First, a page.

Stump said as of now, there were not enough reasons to appeal the decision, but circumstances may have changed, so perhaps in the next couple of months the city will ask the FPPC again to consider the broader impact of the grade separations. How long would it take the FPPC to make a decision? About four weeks, she said.

The council has imposed an October deadline to finalize the kind of grade separations it wants (tunnel, trench, raised tracks with traffic going underneath, or way overhead).

It’s fine for the FPPC to decide in its traditional manner whether council members should recuse themselves, but this time the issues are much greater than one house and one apartment building, particularly since the current five deciding council members are already split on which approach they prefer (two want a tunnel).

So, Palo Alto, get going and ask the FPPC to change its decision. And FPPC decision makers, stop being so rule bound. This issue has to be an exception to your usual way of thinking.
What is it worth to you?


Posted by Peter Carpenter, a resident of Atherton,
on Apr 30, 2019 at 4:23 pm

Peter Carpenter is a registered user.

The way to change thge ruling is to change the question.

The real issue is in what manner should CalTrain pass through Palo Alto. That question impacts all residents equally.

"The Public Generally Exception. A public official is not disqualified from a decision if the effect on the official's interests is indistinguishable from the effect on the public." FPPC

Posted by Diana Diamond, a Mountain View Online blogger,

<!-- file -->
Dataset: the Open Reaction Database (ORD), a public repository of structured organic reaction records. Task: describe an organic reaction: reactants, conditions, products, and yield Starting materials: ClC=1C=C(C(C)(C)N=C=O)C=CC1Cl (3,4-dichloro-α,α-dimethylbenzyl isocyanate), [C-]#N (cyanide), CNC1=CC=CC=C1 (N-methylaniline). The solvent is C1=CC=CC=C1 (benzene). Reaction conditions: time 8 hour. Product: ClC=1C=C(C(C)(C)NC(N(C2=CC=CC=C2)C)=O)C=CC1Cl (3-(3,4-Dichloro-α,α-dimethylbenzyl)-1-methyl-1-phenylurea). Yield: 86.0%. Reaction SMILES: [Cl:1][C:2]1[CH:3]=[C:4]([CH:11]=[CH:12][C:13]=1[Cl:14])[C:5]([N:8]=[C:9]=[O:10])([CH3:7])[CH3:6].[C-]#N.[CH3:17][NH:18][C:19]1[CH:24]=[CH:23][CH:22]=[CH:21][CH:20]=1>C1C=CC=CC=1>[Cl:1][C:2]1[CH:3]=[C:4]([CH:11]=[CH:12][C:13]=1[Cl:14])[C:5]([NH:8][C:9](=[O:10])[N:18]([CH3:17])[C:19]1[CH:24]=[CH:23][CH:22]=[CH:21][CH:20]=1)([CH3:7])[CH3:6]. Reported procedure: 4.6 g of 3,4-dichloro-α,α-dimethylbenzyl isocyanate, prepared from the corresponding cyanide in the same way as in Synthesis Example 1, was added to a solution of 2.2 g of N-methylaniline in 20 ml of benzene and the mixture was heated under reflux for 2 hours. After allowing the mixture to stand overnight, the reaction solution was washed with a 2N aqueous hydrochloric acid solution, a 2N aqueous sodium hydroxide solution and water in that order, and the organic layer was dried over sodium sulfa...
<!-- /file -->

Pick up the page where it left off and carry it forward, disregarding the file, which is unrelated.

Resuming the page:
on Apr 30, 2019 at 5:19 pm

Diana Diamond is a registered user.

Peter --

According to the FPPC report to City Attorney Molly Stump, under the "Public generally exception" part of the report, the FPPC wrote, "Neither you (Molly Stump), the mayor or the vice-mayor (then Eric Filseth) has established that the decisions relating to the at-grade crossings affect a significant segment of the public or that the effect ... is not unique.Accordingly the public generally exception is not applicable to the decisions related to at-grade crossings based on the facts present" (by the city).
So it is time for the city to ask that question! Thanks for your comment.

Posted by Resident, a resident of Another Palo Alto neighborhood,
on Apr 30, 2019 at 5:52 pm

I think this is bigger than Palo Alto and I think that letting Palo Alto decide what happens in Palo Alto when, for instance, Mountain View is deciding what happens in Mountain View and the two many not match up is stupidity to the nth degree.

Caltrain corridor runs along a Peninsula. It involves passengers who both alight and embark on their trip and also those who just pass through on their complete trip. We do not have a one way commute but people travel both directions at the same time.